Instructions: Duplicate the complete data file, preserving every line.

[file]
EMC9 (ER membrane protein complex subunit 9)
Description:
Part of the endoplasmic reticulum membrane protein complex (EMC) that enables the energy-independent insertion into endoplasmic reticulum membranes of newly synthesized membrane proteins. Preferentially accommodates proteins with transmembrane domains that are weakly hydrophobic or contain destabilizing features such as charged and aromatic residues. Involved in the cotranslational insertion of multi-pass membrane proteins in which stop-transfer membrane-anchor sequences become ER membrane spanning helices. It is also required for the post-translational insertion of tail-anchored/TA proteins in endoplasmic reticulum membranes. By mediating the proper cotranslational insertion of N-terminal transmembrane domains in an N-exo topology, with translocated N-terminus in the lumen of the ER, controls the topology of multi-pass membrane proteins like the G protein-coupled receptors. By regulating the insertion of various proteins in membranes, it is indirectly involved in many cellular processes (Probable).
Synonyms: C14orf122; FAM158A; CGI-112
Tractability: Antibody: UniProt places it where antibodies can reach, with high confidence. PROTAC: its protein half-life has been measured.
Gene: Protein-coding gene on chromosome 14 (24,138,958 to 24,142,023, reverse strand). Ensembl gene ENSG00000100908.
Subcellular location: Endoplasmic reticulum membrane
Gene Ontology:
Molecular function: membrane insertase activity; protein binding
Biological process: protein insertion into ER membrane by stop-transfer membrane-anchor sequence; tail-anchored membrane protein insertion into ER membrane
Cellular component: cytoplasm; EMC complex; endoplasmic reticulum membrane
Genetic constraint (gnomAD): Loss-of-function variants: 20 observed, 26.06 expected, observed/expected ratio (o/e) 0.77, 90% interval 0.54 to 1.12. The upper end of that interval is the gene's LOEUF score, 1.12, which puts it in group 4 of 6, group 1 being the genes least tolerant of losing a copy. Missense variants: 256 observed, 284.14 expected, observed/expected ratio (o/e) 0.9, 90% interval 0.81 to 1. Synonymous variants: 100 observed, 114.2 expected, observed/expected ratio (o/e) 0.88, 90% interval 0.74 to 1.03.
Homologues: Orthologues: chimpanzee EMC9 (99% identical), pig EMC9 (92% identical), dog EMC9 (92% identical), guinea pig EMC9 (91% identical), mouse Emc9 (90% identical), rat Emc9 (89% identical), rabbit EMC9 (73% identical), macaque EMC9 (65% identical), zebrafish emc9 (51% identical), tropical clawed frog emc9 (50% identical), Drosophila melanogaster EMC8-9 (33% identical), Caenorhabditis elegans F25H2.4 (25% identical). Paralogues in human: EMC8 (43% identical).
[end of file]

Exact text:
EMC9 (ER membrane protein complex subunit 9)
Description:
Part of the endoplasmic reticulum membrane protein complex (EMC) that enables the energy-independent insertion into endoplasmic reticulum membranes of newly synthesized membrane proteins. Preferentially accommodates proteins with transmembrane domains that are weakly hydrophobic or contain destabilizing features such as charged and aromatic residues. Involved in the cotranslational insertion of multi-pass membrane proteins in which stop-transfer membrane-anchor sequences become ER membrane spanning helices. It is also required for the post-translational insertion of tail-anchored/TA proteins in endoplasmic reticulum membranes. By mediating the proper cotranslational insertion of N-terminal transmembrane domains in an N-exo topology, with translocated N-terminus in the lumen of the ER, controls the topology of multi-pass membrane proteins like the G protein-coupled receptors. By regulating the insertion of various proteins in membranes, it is indirectly involved in many cellular processes (Probable).
Synonyms: C14orf122; FAM158A; CGI-112
Tractability: Antibody: UniProt places it where antibodies can reach, with high confidence. PROTAC: its protein half-life has been measured.
Gene: Protein-coding gene on chromosome 14 (24,138,958 to 24,142,023, reverse strand). Ensembl gene ENSG00000100908.
Subcellular location: Endoplasmic reticulum membrane
Gene Ontology:
Molecular function: membrane insertase activity; protein binding
Biological process: protein insertion into ER membrane by stop-transfer membrane-anchor sequence; tail-anchored membrane protein insertion into ER membrane
Cellular component: cytoplasm; EMC complex; endoplasmic reticulum membrane
Genetic constraint (gnomAD): Loss-of-function variants: 20 observed, 26.06 expected, observed/expected ratio (o/e) 0.77, 90% interval 0.54 to 1.12. The upper end of that interval is the gene's LOEUF score, 1.12, which puts it in group 4 of 6, group 1 being the genes least tolerant of losing a copy. Missense variants: 256 observed, 284.14 expected, observed/expected ratio (o/e) 0.9, 90% interval 0.81 to 1. Synonymous variants: 100 observed, 114.2 expected, observed/expected ratio (o/e) 0.88, 90% interval 0.74 to 1.03.
Homologues: Orthologues: chimpanzee EMC9 (99% identical), pig EMC9 (92% identical), dog EMC9 (92% identical), guinea pig EMC9 (91% identical), mouse Emc9 (90% identical), rat Emc9 (89% identical), rabbit EMC9 (73% identical), macaque EMC9 (65% identical), zebrafish emc9 (51% identical), tropical clawed frog emc9 (50% identical), Drosophila melanogaster EMC8-9 (33% identical), Caenorhabditis elegans F25H2.4 (25% identical). Paralogues in human: EMC8 (43% identical).